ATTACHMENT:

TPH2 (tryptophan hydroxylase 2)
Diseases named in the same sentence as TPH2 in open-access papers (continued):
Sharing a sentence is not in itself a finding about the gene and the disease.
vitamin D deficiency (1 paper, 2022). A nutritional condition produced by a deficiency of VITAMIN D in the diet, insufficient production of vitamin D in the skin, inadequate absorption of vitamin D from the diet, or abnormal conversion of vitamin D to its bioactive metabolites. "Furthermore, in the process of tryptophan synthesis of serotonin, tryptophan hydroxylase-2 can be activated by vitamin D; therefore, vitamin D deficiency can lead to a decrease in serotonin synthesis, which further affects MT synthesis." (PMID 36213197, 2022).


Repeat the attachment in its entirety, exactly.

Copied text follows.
TPH2 (tryptophan hydroxylase 2)
Diseases named in the same sentence as TPH2 in open-access papers (continued):
Sharing a sentence is not in itself a finding about the gene and the disease.
vitamin D deficiency (1 paper, 2022). A nutritional condition produced by a deficiency of VITAMIN D in the diet, insufficient production of vitamin D in the skin, inadequate absorption of vitamin D from the diet, or abnormal conversion of vitamin D to its bioactive metabolites. "Furthermore, in the process of tryptophan synthesis of serotonin, tryptophan hydroxylase-2 can be activated by vitamin D; therefore, vitamin D deficiency can lead to a decrease in serotonin synthesis, which further affects MT synthesis." (PMID 36213197, 2022).